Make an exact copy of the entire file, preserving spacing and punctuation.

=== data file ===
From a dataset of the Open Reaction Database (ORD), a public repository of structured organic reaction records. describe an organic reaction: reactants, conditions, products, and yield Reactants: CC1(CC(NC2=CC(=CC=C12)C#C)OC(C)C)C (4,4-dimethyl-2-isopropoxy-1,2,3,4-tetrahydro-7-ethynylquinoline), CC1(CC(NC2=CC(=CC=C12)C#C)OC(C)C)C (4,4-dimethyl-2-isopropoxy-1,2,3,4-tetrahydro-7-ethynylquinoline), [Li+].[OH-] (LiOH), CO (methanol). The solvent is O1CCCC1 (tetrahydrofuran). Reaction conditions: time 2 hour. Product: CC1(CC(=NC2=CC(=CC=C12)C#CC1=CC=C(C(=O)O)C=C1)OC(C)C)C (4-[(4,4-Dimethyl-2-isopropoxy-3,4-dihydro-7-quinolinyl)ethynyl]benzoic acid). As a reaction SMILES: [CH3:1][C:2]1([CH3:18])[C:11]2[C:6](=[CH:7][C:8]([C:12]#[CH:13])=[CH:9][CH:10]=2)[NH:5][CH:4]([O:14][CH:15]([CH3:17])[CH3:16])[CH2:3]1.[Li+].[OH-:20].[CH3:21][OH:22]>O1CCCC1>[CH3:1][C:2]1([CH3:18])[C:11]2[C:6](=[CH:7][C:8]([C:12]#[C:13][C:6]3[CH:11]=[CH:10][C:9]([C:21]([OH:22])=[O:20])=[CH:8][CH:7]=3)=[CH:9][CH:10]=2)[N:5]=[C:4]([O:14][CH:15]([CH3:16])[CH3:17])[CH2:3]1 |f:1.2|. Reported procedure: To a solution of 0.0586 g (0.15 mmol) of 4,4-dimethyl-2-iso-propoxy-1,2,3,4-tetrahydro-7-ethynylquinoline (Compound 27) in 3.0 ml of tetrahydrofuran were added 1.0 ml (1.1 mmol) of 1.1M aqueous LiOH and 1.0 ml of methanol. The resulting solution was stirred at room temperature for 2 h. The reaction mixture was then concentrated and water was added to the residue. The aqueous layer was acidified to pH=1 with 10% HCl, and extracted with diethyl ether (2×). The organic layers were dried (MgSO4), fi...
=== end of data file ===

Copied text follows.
From a dataset of the Open Reaction Database (ORD), a public repository of structured organic reaction records. describe an organic reaction: reactants, conditions, products, and yield Reactants: CC1(CC(NC2=CC(=CC=C12)C#C)OC(C)C)C (4,4-dimethyl-2-isopropoxy-1,2,3,4-tetrahydro-7-ethynylquinoline), CC1(CC(NC2=CC(=CC=C12)C#C)OC(C)C)C (4,4-dimethyl-2-isopropoxy-1,2,3,4-tetrahydro-7-ethynylquinoline), [Li+].[OH-] (LiOH), CO (methanol). The solvent is O1CCCC1 (tetrahydrofuran). Reaction conditions: time 2 hour. Product: CC1(CC(=NC2=CC(=CC=C12)C#CC1=CC=C(C(=O)O)C=C1)OC(C)C)C (4-[(4,4-Dimethyl-2-isopropoxy-3,4-dihydro-7-quinolinyl)ethynyl]benzoic acid). As a reaction SMILES: [CH3:1][C:2]1([CH3:18])[C:11]2[C:6](=[CH:7][C:8]([C:12]#[CH:13])=[CH:9][CH:10]=2)[NH:5][CH:4]([O:14][CH:15]([CH3:17])[CH3:16])[CH2:3]1.[Li+].[OH-:20].[CH3:21][OH:22]>O1CCCC1>[CH3:1][C:2]1([CH3:18])[C:11]2[C:6](=[CH:7][C:8]([C:12]#[C:13][C:6]3[CH:11]=[CH:10][C:9]([C:21]([OH:22])=[O:20])=[CH:8][CH:7]=3)=[CH:9][CH:10]=2)[N:5]=[C:4]([O:14][CH:15]([CH3:16])[CH3:17])[CH2:3]1 |f:1.2|. Reported procedure: To a solution of 0.0586 g (0.15 mmol) of 4,4-dimethyl-2-iso-propoxy-1,2,3,4-tetrahydro-7-ethynylquinoline (Compound 27) in 3.0 ml of tetrahydrofuran were added 1.0 ml (1.1 mmol) of 1.1M aqueous LiOH and 1.0 ml of methanol. The resulting solution was stirred at room temperature for 2 h. The reaction mixture was then concentrated and water was added to the residue. The aqueous layer was acidified to pH=1 with 10% HCl, and extracted with diethyl ether (2×). The organic layers were dried (MgSO4), fi...